2. Say you're a keyboardist in a band. You want to have a lot of different sounds at your disposal and (unless you're Keith Emerson) you don't want to have 20 keyboards on stage and have to dash from one to the other to play the sounds available on each. MIDI allows a player to use 1 or 2 keyboards as "controllers" that play every other keyboard and sound module via MIDI.

3. Say you're looking for a particular sound, and no matter what you do you just can't get the exact sound you're looking for with any one of your synths. MIDI allows you to combine the timbres from two (or more) synths (by playing in sync) to create complex patches that would be very difficult -- or impossible -- to achieve using just one synth. This is called "layering", and is a common use for MIDI. I did this just the other evening when I was playing around with blending different percussion sounds in with a snare drum sound to try and beef up the snare sound a bit.

I don't think there's any question that for most people, the real power of MIDI is when you introduce a computer into the equation. Since MIDI has 16 channels, you can have many *different* parts playing simultaneously (each on a different channel). But your original question asked "Does MIDI only work as a computer input to computers from keyboards and drum machines?", and I was attempting to point out that there are other uses as well. Didn't mean to confuse you at all. :)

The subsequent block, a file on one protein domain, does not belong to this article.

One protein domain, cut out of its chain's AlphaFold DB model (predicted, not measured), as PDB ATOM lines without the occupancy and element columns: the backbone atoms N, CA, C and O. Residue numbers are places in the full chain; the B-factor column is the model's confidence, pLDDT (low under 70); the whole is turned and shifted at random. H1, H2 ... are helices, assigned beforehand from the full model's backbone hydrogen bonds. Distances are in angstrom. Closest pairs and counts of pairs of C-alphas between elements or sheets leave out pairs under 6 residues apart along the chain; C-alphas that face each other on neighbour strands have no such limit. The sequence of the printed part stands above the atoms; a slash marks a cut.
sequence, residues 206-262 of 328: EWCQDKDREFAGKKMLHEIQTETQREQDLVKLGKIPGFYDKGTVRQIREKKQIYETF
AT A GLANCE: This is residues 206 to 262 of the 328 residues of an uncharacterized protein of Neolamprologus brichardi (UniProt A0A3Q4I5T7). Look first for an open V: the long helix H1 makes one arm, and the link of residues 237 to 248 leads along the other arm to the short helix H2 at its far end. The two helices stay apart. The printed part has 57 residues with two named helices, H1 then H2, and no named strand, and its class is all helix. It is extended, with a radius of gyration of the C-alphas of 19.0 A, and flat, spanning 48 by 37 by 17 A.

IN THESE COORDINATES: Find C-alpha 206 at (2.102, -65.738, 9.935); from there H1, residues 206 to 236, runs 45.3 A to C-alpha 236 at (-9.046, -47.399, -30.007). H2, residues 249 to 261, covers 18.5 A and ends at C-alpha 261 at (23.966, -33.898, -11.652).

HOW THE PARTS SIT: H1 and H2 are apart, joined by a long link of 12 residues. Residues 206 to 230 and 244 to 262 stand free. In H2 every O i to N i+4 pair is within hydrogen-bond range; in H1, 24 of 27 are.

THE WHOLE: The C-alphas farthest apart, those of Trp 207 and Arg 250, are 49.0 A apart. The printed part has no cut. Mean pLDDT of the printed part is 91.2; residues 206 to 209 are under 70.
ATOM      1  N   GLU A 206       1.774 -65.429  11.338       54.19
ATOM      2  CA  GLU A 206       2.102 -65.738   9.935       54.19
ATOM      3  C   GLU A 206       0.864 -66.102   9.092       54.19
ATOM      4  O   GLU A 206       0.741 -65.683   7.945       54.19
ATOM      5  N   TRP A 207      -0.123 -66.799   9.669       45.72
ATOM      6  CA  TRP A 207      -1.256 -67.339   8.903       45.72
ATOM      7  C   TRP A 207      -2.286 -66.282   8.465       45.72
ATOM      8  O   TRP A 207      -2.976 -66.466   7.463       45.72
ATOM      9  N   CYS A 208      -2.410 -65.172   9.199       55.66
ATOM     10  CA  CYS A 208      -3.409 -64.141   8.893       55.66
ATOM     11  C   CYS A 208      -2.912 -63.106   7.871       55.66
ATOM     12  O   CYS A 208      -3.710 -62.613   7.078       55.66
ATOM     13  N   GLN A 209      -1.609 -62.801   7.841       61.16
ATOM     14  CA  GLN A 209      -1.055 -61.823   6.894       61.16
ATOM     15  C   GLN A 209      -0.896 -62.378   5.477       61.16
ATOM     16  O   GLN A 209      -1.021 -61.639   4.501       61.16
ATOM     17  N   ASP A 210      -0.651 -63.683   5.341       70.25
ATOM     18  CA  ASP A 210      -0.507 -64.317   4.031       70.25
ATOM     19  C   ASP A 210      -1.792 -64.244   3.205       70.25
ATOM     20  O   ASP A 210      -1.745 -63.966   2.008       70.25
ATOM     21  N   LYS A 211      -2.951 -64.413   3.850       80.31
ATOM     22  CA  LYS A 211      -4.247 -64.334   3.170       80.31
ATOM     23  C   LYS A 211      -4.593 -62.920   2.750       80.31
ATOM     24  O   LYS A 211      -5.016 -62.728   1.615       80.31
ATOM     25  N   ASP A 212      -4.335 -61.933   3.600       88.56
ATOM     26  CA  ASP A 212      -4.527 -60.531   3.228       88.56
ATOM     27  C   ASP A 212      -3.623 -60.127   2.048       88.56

Thanks, you've cleared me up a bit. Sounds fascinating (I almost wish I'd taken keyboard lessons a long time ago- or kept up with the guitar or the drums or the trumpet or the... you get the idea ). I had an idea that that might be what it was, but wasn't really sure.

It is quite fascinating. Sometimes when I'm using my set-up, I sometimes just have to sit back and marvel at just what this technology allows me to do. And, of course, I love having MIDI illiterate friends over, playing a sequencer for them, and watching the look of wonder come over their faces.

Imagine that you have one keyboard with a string bass sound and another that has a piano sound. You tell one keyboard to ignore notes below middle C, and the other to ignore notes above middle C. Now, as you play "both" keyboards, you're left hand is playing the bass, and the right hand the piano. This is the general idea, and you can build up from there.